Keep an eye on the growing satellite servicing sector for dual-use applications. Northrop Grumman currently has two mission extension vehicles in orbit that provide station-keeping services for two Intelsat GEO satellites that are low on fuel but is now preparing to launch a new kind of satellite: one with a robotic arm to install propulsion packs on dying satellites instead. Meanwhile, NASA and Maxar are developing the on-orbit servicing for a polar satellite, startup Orbit Fab is building a GEO propellant tanker, Lockheed is developing a CubeSat that can refuel other satellites, and Starfish Space is developing a space tug that can capture and move objects in orbit.
They Said It
“The combatant commanders have not wanted that airplane for the last several years…there’s no federal demand for the aircraft.”
— Lt. Gen. Michael Loh, Air National Guard director, on the 11 RC-26 Metroliners that Congress has blocked from retirement, largely because the legislation was written by a sitting Congressman who flies in that unit as an ANG pilot.
Basic Purchasing Agreement (BPA): a simplified method of filling anticipated repetitive needs for supplies or services by establishing a "charge account" with qualified sources of supply that is accessible by multiple organizations
Defense spending comprises the largest pot of discretionary spending in the US, making it a key tool in strategic competition. Unfortunately, it’s been knee-capped by a 50-year-old budget process. The good news is that the Senate is launching a commission to look at fixing it. Zoom in here to learn more about why the overhaul is needed, from people who’ve led the process.
- Boeing delivered the first Block III Super Hornets to the US Navy
- Lockheed Martin secured a $9.6 million OTA contract to develop a prototype for an integrated EW/signals/cyber system for Army Strykers
- Northwestern University engineers developed a flying-winged microchip that is the size of a grain of sand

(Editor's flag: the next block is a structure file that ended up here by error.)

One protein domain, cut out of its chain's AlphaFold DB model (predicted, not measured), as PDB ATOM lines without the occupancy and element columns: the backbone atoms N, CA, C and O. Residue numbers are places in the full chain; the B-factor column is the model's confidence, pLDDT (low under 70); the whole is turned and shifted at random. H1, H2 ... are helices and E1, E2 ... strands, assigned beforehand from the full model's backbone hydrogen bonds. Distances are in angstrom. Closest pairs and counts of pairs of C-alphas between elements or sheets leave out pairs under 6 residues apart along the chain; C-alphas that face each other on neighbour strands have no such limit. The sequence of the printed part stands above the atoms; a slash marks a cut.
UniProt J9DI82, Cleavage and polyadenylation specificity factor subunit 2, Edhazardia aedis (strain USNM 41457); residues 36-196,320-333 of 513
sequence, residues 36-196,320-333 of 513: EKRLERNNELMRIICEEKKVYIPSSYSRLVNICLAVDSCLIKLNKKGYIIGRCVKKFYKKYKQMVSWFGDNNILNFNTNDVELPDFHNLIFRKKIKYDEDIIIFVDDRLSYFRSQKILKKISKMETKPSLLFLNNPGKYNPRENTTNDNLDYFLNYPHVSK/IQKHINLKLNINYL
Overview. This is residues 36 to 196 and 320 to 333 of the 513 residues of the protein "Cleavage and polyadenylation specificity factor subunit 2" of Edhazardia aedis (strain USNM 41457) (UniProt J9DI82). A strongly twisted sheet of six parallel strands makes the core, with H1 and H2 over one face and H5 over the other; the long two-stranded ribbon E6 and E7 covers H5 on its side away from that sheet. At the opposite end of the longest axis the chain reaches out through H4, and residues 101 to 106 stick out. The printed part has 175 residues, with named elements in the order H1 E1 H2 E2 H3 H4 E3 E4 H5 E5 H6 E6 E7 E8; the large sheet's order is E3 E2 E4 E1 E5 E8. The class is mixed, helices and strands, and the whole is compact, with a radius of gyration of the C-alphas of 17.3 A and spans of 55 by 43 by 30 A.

- Boeing was tapped by the Air Force to sustain the C-17 fleet for the next decade for the low, low price of $24 billion
- PAR Government Systems won an eight-year $490 million contract to provide a counter-small unmanned aerial system (C-UAS)—and was the only company to even apply
- Germany announced it will purchase five P-8A Poseidon from Boeing, through the US Navy
- Hughes and SES demonstrated the first multi-orbit SATCOM for General Atomics’ remotely piloted aircraft
- Honda announced plans to build electric VTOLs and telepresence robots
- Xona Space Systems raised $8 million to fund an orbital alternative to GPS demo next year
- DARPA’s Raytheon/Northrop Grumman-developed Hypersonic Air-breathing Weapon Concept (HAWC) vehicle made its first flight
- Cubic Defense was awarded an $8 million contract to miniaturize a halo directional antenna to use for aerial mesh networking
- The Army awarded a $226 million full-rate production contract for 3800+ MOUS SATCOM radios from L3Harris and Collins Aerospace
- Terran Orbital announced it will invest $300 Million to construct the world’s largest state-of-the-art commercial spacecraft facility
- HawkEye 360 was issued a $10 million contract from the NGA to provide space-based detection and mapping of surface-based radiofrequency emissions
- The Army continued testing Raytheon’s EW Planning and Management Tool to inform a service-wide deployment decision
- Lynk revealed its satellite successfully mimicked a cellphone tower in space, allowing hundreds of phones on earth to connect to it as it passed overhead
- Leidos was awarded $202 million to provide low-energy non-intrusive inspection portals for passenger vehicles at the US-Mexico border
- An Army pilot developed a way to use a camera to capture, record, and scrape the gauge information from an aircraft to provide an automated debrief and career tracking of flying performance
- SpaceX, ULA, Blue Origin, and Rocket Lab all received prototype contracts from the Space Force to advance rocket engine testing and launch vehicle upper stages
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Trivia Answer: B. The 36-foot-long missile was launched 100 miles off the coast of Jacksonville, FL. The warhead was replaced with a metal container with 3,000 letters.